In the nearly two decades since the war ended, the Kosovo government has never been led by a left wing oriented party. However, the influence of parties self-identifying with the left has increased recently, especially after the parliamentary elections held in June 2017. In the current legislature, the Kosovo Assembly features 37 deputies from parties who proclaim to be ideologically positioned left of center.
In recent years, left wing politics in Kosovo has mostly focused around the Vetëvendosje movement, which first started standing in elections in 2010 and officially registered as a party last year. Vetëvendosje achieved its best ever election results in last summer’s parliamentary elections, when it won 32 seats in the Kosovo Assembly, becoming the biggest single party in the parliament.
This number was dramatically reduced in March this year, when 12 Vetëvendosje deputies left the party and established The Group of the Independent Deputies. In the same week, deputy Donika Kadaj-Bujupi also left Vetëvendosje and returned to the Alliance for the Future of Kosovo (AAK), leaving Vetëvendosje with 19 deputies.
The Group of Independent Deputies have all subsequently joined the center-left Social Democratic Party of Kosovo (PSD), who have transformed from a fringe party to one with significant representation in the Kosovo Assembly, and are now led by Prishtina Mayor Shpend Ahmeti, who also left Vetëvendosje this year.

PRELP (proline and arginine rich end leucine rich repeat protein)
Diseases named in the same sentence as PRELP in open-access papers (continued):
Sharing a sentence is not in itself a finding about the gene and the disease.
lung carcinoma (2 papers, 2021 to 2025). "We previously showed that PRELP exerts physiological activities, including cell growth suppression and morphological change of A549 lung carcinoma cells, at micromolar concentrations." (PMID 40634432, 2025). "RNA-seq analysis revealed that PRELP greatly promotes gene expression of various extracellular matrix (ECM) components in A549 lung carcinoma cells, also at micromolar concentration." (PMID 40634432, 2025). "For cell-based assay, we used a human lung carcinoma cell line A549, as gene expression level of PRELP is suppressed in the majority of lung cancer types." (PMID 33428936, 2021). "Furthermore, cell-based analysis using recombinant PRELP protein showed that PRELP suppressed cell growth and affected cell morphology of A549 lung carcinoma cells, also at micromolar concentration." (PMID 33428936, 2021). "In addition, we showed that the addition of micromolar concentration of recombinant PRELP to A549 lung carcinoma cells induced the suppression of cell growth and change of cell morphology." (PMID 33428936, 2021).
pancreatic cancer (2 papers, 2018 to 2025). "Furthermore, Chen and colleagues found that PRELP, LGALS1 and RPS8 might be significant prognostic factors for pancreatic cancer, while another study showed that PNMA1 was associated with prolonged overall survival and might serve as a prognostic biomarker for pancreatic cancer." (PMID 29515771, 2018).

Meanwhile, the Initiative for Kosovo (NISMA), who have six deputies and run four ministries as part of the current coalition government, rebranded earlier this year to become the Social Democratic Initiative, and also espouse a center-left position.
In theory, Kosovo’s left now has three parties competing for voters. But how does this play out in practice? What does it mean to be a left wing party in Kosovo? And can a left wing party ever lead the government? To answer these questions it’s important to look at the context in which Kosovar politics finds itself, and the history of leftism in Kosovo.
A new era
When Slobodan Milošević abolished the autonomy of Kosovo within Yugoslavia in 1989, the circumstances of Kosovar politics changed, as separatist aspirations grew amongst Kosovar Albanians. In the wider context, the end of the ’80s and beginning of the ’90s started with the fall of Communism across central and eastern Europe, and Kosovo was no exception.
The Communist League of Kosovo that was linked with Marxism-Leninism and Titoism ceased to exist in October 1990, creating space for new political parties and ideologies. Amongst Kosovar Albanians, it was a space that was largely filled by the Democratic League of Kosovo and their leader, Ibrahim Rugova.
Internally, the main opponents of LDK came from individuals organized in the Kosovo People’s Movement (LPK), which was associated with Marxism and Leninism. While there were some distinctions between the two organizations in terms of political ideology, with LDK embracing more conservative values, it was issues addressing separatism from Yugoslavia and the relationship with Albania that really defined both groups, and Kosovar politics as a whole.
One of the founders of the Vetëvendosje movement , Glauk Konjufca, believes that organizations labelled as left wing in the ‘80s and ‘90s were often far more concerned with Kosovo’s position than the ideology of the left. Photo: Atdhe Mulla / K2.0.